Wednesday, September 17, 2014

Review: The Guest

by Patrick Bromley
It's everything cool you love about movies in one kickass package.

Director Adam Wingard and writer Simon Barrett have fast become one of my favorite partnerships in all of Hollywood. Their first collaboration, 2010's A Horrible Way to Die, offered a different spin on the serial killer film and presented it as an intimate indie drama. Last year's You're Next twisted the tired home invasion subgenre into something thrilling and funny; it was one of my favorite films of 2013 and one of my favorite horror movies of the last 10 years. Now they've reunited for The Guest, another wonderful piece of genre filmmaking which isn't quite a horror movie but isn't too far off, either. Wingard himself has described it was the result of watching a double feature of Halloween and The Terminator. That about sums it up.

Dan Stevens plays David, a soldier who has just returned from active duty and pays a visit to the Peterson family, who are still grieving over the loss of their son Caleb, with whom David served. David is handsome and well-mannered. He doesn't eat or drink much. He barely sleeps. What he does is try to help with anything the Petersons need, whether it's taking care of son Luke (Brendan Meyer) and his bullying problem at school or keeping a secret for older sister Anna (Maika Monroe, a lab-created hybrid of Kat Dennings and Gwen Stefani). But then Anna begins to suspect David might not be exactly who he says he is...and then some men come looking for him...
Part action film, part slasher movie, part black comedy, The Guest is a tight, violent thriller that delivers everything you could hope for from a movie like this. Barrett's screenplay teases where it's going without explicitly laying it all out, scoring laughs as it piles on the insanity -- the movie knows how crazy it's getting but never stops to wink at us and say "Isn't this all crazy?" It's a series of small escalations that start out grounded in reality and gradually morph into Action Movie Problems (#actionmovieproblems). There's a fine line between being self-aware and being self-referential, and it's a line the movie deftly walks.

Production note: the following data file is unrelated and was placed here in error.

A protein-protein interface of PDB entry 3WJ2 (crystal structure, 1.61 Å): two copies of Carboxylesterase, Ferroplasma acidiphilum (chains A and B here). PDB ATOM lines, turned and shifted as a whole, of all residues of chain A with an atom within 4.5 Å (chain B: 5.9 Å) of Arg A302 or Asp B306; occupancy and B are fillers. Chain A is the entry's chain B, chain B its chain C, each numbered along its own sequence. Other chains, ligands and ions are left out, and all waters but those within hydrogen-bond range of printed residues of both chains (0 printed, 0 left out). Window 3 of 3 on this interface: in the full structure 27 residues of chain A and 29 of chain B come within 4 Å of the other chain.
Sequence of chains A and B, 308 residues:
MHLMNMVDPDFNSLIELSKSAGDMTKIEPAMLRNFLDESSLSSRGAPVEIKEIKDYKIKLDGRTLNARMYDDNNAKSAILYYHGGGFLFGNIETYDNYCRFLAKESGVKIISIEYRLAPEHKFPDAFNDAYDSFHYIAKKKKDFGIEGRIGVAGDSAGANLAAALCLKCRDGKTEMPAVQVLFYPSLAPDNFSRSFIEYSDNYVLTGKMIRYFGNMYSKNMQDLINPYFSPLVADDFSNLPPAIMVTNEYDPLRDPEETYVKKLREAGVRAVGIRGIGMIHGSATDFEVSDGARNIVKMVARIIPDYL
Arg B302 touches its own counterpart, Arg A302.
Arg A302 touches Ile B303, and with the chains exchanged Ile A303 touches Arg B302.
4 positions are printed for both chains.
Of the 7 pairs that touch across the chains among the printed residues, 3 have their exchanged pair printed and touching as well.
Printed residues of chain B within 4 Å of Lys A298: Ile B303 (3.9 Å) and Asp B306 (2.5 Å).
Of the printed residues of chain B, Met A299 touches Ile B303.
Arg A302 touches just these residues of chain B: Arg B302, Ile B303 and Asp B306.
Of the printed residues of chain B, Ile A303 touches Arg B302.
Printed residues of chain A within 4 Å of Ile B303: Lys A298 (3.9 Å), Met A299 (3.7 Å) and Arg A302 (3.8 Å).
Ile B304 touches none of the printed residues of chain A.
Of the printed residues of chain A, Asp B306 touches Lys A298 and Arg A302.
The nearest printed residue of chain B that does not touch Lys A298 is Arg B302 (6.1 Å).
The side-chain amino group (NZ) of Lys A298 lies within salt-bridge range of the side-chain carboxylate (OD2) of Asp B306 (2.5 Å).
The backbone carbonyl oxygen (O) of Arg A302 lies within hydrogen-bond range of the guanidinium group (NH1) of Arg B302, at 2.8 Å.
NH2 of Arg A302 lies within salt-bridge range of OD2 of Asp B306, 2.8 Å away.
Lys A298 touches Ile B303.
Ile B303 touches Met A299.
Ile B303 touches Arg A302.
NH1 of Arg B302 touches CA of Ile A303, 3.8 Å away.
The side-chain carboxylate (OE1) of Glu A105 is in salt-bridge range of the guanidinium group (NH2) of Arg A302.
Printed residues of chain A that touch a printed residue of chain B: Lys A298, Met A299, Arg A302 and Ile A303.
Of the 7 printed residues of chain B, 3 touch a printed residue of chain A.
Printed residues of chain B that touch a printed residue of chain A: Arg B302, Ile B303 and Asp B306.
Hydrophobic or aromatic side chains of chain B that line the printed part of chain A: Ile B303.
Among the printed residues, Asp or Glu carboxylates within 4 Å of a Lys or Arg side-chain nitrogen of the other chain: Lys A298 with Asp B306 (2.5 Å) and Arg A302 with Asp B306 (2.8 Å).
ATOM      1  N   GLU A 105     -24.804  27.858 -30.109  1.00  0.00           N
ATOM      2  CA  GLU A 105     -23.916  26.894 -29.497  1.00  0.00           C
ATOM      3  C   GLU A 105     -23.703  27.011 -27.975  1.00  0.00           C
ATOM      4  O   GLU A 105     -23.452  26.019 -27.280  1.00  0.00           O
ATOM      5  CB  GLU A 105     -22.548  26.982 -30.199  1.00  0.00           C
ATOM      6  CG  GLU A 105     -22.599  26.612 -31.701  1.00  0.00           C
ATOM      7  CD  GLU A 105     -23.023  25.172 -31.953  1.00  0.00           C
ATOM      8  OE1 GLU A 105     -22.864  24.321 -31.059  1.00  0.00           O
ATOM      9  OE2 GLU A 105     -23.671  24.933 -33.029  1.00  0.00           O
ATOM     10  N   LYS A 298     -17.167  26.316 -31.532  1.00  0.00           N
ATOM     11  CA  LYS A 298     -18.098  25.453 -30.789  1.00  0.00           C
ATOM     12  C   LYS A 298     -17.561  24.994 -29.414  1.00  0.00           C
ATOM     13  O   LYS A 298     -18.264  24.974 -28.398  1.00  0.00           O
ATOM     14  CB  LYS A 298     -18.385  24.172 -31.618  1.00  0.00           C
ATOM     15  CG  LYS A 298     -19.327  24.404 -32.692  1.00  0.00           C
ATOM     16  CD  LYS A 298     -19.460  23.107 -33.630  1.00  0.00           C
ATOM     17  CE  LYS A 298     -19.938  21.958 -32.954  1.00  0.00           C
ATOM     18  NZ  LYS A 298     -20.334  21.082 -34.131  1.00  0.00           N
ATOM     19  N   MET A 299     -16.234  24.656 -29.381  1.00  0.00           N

Stevens, a British actor best known for starring on Downton Abbey (which I still have never seen), is a real-deal dreamboat -- he has the chiseled looks of Paul Walker, the love-me stoicism of Ryan Gosling and the ice blue eyes of Steve McQueen. But his entire performance is pitched as a critique of the nice guy hunk we've been seeing on film ever since Nicholas Sparks became a thing: he locks in on the decency bordering on psychosis so often portrayed as romantic fantasy in other movies and makes it so literal it becomes comic. It's the kind of performance that turns actors into movie stars in the span of a single role. While he's got a few more movies hitting theaters in the coming months (including A Walk Among the Tombstones in just a few days), this is the one for which he'll be remembered at year's end. He's incredible.
As for Wingard, he continues to grow more confident and focused as a director; I'd dare call The Guest his most accomplished film to date. There are no missteps. It knows just how long to follow a certain thread before shifting gears and revealing information that steers the film into some new genre category. It avoids exposition dumps, giving the audience credit for keeping up but also recognizing when knowing the back story just doesn't matter. It knows how to get laughs not by making overt jokes but through expert timing and an acknowledgment of its own insanity (one line delivered completely innocently by Stevens -- it involves setting a fire -- is one of the funniest I've heard in a movie all year). This is a movie that knows exactly what it wants to do and goes about doing that exactly. Think about how many movies are unable to accomplish that same feat.